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Apple Maps vs. Google Maps: Which Is Better?


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Apple Maps has been providing navigational guidance to Apple users for almost 13 and a half years now, and much has changed about the app in that time. However, according to data from Canalys, the overwhelming majority of iPhones in the U.S. still have Google Maps downloaded as an alternative to ‌Apple Maps‌, which comes preinstalled on all iPhones. We want to hear from MacRumors readers. Which do you prefer to get you from A to B?

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Launched in September 2012, ‌Apple Maps‌ was quickly criticized for having incomplete and inaccurate mapping data, which led some iPhone users on dangerous routes. Apple CEO Tim Cook offered a rare public apology for the frustration it caused customers, and iOS chief Scott Forstall was ousted just one month later.

Since then, Apple has made significant improvements to ‌Apple Maps‌, building in new features and correcting lingering errors. Real-time traffic information and navigation options for pedestrians were added to Maps in 2013, which is also the same year Maps was extended to OS X. In 2015, Maps was updated with "Nearby," a feature that offers up local points of interest and transit directions in a handful of cities.

In early 2020, Apple completed an overhaul of its maps in the United States, adding significantly greater detail including updated buildings, parks, sports fields, pools, and more. A Look Around feature in select cities is similar to Google's Street View, and the updated maps have been rolling out to more countries in the time since. In iOS 15, Apple introduced immersive walking directions shown in augmented reality, curated guides for select cities, real-time transit updates, and more road details for enhanced driving navigation. In iOS 16 it gained multi-stop routing. And in iOS 17, Apple made it possible to download maps for offline use – something Google Maps users have been able to do for quite some time.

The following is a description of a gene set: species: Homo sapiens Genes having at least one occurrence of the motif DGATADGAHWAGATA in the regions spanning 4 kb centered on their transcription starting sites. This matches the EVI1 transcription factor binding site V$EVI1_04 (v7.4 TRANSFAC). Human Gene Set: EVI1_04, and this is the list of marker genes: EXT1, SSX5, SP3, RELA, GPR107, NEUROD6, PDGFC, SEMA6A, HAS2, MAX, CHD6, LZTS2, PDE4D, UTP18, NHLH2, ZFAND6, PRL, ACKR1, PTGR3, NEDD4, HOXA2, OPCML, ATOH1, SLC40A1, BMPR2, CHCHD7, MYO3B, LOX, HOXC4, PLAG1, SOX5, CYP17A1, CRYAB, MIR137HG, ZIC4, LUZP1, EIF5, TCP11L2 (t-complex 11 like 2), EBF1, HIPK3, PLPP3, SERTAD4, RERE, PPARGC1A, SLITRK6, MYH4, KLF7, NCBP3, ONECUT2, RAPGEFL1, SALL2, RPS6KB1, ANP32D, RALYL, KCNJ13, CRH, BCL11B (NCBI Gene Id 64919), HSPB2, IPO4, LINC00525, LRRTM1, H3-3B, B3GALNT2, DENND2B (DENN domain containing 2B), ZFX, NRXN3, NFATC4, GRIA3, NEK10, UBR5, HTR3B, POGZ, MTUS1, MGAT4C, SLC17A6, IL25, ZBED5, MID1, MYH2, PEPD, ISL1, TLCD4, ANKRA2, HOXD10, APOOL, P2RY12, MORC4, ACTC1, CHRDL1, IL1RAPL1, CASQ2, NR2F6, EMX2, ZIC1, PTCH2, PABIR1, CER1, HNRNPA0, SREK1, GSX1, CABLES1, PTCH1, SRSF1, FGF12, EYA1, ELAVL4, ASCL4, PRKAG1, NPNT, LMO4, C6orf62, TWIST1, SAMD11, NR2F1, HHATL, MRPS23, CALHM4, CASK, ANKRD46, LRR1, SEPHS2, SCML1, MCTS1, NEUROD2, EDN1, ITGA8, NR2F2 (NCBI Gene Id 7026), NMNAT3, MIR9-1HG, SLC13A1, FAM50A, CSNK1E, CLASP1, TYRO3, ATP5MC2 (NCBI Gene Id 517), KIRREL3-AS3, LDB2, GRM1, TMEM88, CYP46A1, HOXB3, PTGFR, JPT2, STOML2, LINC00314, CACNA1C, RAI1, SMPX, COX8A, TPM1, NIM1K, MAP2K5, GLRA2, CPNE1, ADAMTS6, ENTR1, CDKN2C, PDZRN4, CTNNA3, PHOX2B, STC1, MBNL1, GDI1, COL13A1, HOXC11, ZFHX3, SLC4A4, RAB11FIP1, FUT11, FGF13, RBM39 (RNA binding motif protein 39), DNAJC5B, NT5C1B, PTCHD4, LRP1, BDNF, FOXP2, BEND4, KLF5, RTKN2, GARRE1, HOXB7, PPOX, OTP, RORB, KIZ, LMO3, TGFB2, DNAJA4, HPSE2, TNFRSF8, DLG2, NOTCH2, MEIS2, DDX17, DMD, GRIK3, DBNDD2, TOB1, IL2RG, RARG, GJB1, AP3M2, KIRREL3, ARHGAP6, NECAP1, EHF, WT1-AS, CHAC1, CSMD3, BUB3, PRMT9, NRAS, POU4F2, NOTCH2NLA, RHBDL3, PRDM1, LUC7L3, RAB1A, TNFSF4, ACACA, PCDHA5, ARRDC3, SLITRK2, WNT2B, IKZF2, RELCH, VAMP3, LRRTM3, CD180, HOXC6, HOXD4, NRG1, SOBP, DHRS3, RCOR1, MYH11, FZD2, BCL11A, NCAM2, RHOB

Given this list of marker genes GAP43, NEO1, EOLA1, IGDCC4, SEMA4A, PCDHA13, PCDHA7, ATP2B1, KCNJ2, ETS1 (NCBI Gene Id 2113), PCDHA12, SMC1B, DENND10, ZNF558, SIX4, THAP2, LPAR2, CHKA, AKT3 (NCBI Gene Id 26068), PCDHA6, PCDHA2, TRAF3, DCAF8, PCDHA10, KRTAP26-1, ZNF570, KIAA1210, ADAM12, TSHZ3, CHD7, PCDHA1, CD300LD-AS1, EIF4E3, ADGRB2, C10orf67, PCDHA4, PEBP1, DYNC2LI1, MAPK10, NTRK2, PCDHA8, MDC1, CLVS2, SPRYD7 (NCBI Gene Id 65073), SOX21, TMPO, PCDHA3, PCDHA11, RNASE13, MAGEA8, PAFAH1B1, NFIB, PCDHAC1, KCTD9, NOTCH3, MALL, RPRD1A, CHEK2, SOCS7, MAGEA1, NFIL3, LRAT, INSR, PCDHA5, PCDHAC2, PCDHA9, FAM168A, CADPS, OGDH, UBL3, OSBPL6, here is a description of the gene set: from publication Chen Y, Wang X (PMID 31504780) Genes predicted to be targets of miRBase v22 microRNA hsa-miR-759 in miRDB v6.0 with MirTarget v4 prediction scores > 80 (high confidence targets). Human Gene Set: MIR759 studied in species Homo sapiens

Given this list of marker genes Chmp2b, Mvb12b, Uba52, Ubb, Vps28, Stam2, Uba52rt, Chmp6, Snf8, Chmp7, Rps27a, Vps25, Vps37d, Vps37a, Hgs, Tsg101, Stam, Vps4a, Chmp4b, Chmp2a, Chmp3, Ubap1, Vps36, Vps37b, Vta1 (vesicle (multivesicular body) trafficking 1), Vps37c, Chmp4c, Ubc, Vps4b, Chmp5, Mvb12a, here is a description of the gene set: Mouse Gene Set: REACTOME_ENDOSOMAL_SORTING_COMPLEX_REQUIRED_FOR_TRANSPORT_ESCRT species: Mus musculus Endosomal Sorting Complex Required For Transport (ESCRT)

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Have Apple's incremental improvements been enough for it to be considered an equal to Google Maps in users' eyes? Of course, Google developers have not stood idly by watching ‌Apple Maps‌' gradual evolution. Google has introduced several enhancements aimed at enriching the user experience through advanced AI technology and more immersive visualization tools, and has even taken a leaf or two out of Apple's book.

One notable recent update in this regard is the Immersive View for Routes, which provides a comprehensive preview of a user's journey, whether they are driving, walking, or cycling. Launched last year, the tool combines billions of Street View and aerial images to create an intricate digital representation of the world, allowing users to visually navigate through bike lanes, sidewalks, intersections, and parking spaces along their route. It also includes a dynamic time slider indicating how conditions such as air quality and weather change throughout the day, helping users plan their trips with more precision.

Another significant improvement is the integration of Lens in Maps, an evolution of the Search with Live View feature. Leveraging AI and augmented reality, Lens in Maps helps users get their bearings in a new location by providing information about nearby amenities like ATMs, transit stations, and dining options. The feature has since been expanded to over 50 cities.

Google Maps has also rolled out updates to make navigation maps more reflective of real-world conditions. These include more detailed and realistic representations of buildings and improved lane guidance on highways. For electric vehicle owners, Google Maps also offers information on charging stations, including compatibility details, charger speed, and the last usage time.

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Despite these concurrent improvements to Google Maps, their combined effect hasn't stopped users coming away impressed by how far Apple's navigational guidance has come. Based on anecdotal reports, the app is increasingly recommended by users for its cleaner view versus the more cluttered design of Google Maps.

Likely thanks to its disastrous launch, ‌Apple Maps‌ still gets a bad rap among some users, but Apple's continued efforts to improve the app appear to have helped reverse some of those opinions. "Maps has come a long way, and people have noticed," Craig Federighi, Apple's head of software, said at WWDC 2023. Are you more or less likely to use ‌Apple Maps‌ these days? Let us know in the comments.
This article, "Apple Maps vs. Google Maps: Which Is Better?" first appeared on MacRumors.com

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